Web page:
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Close Encounters: ‘Blush’ Director Joe Mateo Shares His Real-Life Inspiration


Animated People


Close Encounters: ‘Blush’ Director Joe Mateo Shares His Real-Life Inspiration

Filmmaker Joe Mateo’s beautifully crafted and emotionally powerful new short Blush is set to premiere at Annecy as part of the festival’s closing night presentations this Saturday. The CG-animated short, which is billed as the inaugural short by Skydance Animation and Apple Originals, centers on an astronaut who crash lands on a desolate dwarf planet, but finds his life saved and forever changed by an ethereal visitor.

The short is produced by Heather Schmidt Feng Yanu (Toy Story, Cars) and executive produced by former Disney-Pixar chief John Lasseter (Toy Story, Monsters Inc., Cars). The team also included designer Noëlle Triaureau (Smurfs: The Lost Village), VFX supervisor Juan-Luis Sanchez Miguel (Gravity), editor Tim Mertens (Wreck-It Ralph) and composer Joy Ngiaw (Fish Head).

Mateo is an Emmy-winning artist (Prep & Landing), who has been a long-time animation veteran at Disney and Pixar and has worked on features such as Pocahontas, Mulan, The Hunchback of Notre Dame, Tarzan, The Emperor’s New Groove and Treasure Planet. In addition to co-writing Meet the Robinsons (and voicing T-Rex), Mateo served as story artist on such hits as Bolt, Tangled, Zootopia, Wreck-It Ralph and Raya and the Last Dragon, and head of story on Big Hero 6. We had the chance to chat with Mateo about how he was inspired to create this short after losing his wife to cancer four years ago and what he hopes audiences will take away from it:

Joe Mateo

Joe Mateo

Animag: Congratulations on your short being so well received at the Tribeca Film Festival and being selected to close the Annecy Festival this week. Can you tell us a little bit about the origins and inspirations for Blush?

Joe Mateo: When I lost my wife about four years ago, I couldn’t breathe. I didn’t know what a panic attack was, and it was the first time I had it. Right after that, I felt like I wasn’t able to breathe. I had a hard time going back to work. I was at Disney at the time, and everyone was very supportive. But drawing and animation has always been my outlet. So I thought, why not channel all of this grief and experience to tell this story? That’s how it all came about. With my kids, being the new air that I breathe, I thought I should share my source of healing and hope with the world.

Did the short start at Disney or was Skydance Animation involved from the beginning?

It wasn’t supposed to be a Disney project. When I started toying with the idea of the short, I started thinking about John [Lasseter], with whom I had worked with in the past. He had started his new position at Skydance at that time. He is so good at staying with the filmmaker’s ideas and is very supportive of the true story that the filmmaker wants to tell. So, I thought it would be awesome to have John as my mentor, because it is always scary to direct your first project. So, I made that leap and decided to tell him why I thought this film had to be made.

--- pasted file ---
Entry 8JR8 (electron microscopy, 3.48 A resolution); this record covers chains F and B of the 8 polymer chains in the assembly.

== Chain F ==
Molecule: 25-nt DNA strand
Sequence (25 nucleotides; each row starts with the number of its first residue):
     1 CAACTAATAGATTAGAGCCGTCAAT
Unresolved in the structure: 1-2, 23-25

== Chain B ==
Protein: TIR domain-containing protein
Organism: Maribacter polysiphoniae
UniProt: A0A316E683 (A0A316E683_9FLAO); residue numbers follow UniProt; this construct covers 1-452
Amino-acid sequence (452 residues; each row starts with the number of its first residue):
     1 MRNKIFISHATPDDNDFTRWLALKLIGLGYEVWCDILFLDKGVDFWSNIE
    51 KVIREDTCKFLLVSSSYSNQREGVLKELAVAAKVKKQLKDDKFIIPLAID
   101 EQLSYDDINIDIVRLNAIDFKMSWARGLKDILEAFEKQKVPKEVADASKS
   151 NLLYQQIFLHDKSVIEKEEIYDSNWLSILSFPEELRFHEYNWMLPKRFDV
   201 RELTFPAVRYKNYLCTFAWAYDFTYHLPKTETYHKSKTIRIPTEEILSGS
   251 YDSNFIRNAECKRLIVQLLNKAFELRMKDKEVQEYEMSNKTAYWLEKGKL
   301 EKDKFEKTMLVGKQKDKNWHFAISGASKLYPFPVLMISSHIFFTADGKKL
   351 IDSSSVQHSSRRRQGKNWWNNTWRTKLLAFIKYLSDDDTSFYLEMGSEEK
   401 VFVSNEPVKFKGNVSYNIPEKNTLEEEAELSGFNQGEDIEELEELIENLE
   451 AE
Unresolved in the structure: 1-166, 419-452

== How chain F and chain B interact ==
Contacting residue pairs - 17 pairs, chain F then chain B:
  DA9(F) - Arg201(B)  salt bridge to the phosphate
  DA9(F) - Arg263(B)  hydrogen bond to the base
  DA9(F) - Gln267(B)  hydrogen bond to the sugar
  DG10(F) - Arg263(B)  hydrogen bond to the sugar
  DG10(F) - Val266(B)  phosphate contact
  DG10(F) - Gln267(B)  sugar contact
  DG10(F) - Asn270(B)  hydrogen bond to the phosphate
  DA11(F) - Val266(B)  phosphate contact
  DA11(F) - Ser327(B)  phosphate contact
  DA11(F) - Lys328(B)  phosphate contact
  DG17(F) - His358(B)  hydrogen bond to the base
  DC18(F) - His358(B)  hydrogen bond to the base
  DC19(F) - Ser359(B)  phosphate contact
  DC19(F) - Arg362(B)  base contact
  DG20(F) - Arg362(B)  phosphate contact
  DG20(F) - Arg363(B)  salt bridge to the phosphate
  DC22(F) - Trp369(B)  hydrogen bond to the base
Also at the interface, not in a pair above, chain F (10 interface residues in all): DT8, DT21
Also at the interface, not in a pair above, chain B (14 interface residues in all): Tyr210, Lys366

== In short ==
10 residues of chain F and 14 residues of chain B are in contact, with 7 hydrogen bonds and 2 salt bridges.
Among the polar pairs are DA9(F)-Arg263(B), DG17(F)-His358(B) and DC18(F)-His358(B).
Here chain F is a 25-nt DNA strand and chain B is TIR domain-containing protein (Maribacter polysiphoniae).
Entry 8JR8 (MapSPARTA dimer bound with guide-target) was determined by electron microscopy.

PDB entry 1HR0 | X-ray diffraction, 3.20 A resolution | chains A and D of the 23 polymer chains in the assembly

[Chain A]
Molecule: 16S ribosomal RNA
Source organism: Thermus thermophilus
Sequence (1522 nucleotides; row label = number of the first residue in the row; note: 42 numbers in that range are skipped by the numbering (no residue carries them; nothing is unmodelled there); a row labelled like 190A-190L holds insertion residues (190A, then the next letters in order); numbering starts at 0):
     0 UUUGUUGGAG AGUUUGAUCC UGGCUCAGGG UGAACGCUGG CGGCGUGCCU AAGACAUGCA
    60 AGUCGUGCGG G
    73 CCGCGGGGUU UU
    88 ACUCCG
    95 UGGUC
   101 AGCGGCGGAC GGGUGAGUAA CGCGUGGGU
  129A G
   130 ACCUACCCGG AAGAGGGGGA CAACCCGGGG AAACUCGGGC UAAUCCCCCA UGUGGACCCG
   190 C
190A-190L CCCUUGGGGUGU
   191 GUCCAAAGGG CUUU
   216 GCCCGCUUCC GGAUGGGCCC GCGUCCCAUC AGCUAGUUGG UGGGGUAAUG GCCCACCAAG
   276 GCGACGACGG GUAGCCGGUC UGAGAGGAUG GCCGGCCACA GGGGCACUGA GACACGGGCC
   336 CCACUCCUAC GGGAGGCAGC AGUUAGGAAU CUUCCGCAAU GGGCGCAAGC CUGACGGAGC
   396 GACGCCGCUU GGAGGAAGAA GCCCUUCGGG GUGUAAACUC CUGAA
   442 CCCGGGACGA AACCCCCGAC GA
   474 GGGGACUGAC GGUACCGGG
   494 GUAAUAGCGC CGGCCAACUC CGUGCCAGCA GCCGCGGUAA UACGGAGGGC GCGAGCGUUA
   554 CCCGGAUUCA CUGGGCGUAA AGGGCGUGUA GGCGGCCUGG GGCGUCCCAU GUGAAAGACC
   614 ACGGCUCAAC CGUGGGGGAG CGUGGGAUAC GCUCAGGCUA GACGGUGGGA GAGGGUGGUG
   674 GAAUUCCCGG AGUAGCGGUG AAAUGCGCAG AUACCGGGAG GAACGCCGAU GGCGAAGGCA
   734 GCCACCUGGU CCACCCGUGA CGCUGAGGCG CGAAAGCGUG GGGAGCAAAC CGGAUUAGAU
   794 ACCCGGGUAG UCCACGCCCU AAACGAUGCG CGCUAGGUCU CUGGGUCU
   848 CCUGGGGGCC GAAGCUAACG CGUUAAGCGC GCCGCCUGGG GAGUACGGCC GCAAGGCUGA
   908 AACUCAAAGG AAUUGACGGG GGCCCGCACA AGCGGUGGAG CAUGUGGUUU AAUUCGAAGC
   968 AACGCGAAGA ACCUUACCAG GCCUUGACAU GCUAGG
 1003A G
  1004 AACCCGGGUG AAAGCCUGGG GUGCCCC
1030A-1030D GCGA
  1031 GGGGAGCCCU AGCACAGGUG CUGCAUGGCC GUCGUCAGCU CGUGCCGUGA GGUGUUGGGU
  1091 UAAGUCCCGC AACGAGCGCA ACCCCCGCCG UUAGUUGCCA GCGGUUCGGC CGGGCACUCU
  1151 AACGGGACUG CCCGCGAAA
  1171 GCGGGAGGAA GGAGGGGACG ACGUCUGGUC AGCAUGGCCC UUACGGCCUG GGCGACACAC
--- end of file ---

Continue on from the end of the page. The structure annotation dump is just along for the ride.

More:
How did the storyline change and evolve during the process of development and production?

When I started to think about the short and where I would set it, I always wanted to set it in a small intimate place, a tiny planet perhaps. The not being able to breathe was a central part of the idea, so right away, I knew that I could show visually that when there’s no air, there’s no way of surviving. She was the one who provided the air for him. It’s really a love story about the family and what we all go through in life.

The design of the planet and the overall visuals of the film are quite striking. Can you tell us a little bit about them?

So, I designed the characters, and I followed my own personal style, how I always do storyboards. I am really comfortable working in that style and it fit with the tiny planet. I didn’t plan to design it, but John really liked how I did the storyboards and decided to go with it. For the look of the world, I had a lot of help from my production designer Noëlle Triaureauand my art director Julian Romero Muñoz. One thing that stands out: when we started production we designed the planet, I had a rough drawing and then, Noëlle did this painting that served as a springboard that really got everything going.

Another standout part was the design of the tree and how it grew on the planet. I know it had to be special, but the way I storyboarded it, it was just a basic mango tree growing. But Julian, our art director, came up with this spiral movement. I saw it and I knew it was perfect. It didn’t stop with the tree: It became a unifying element throughout the short. We have the spiral image, which symbolizes life and makes total sense for us.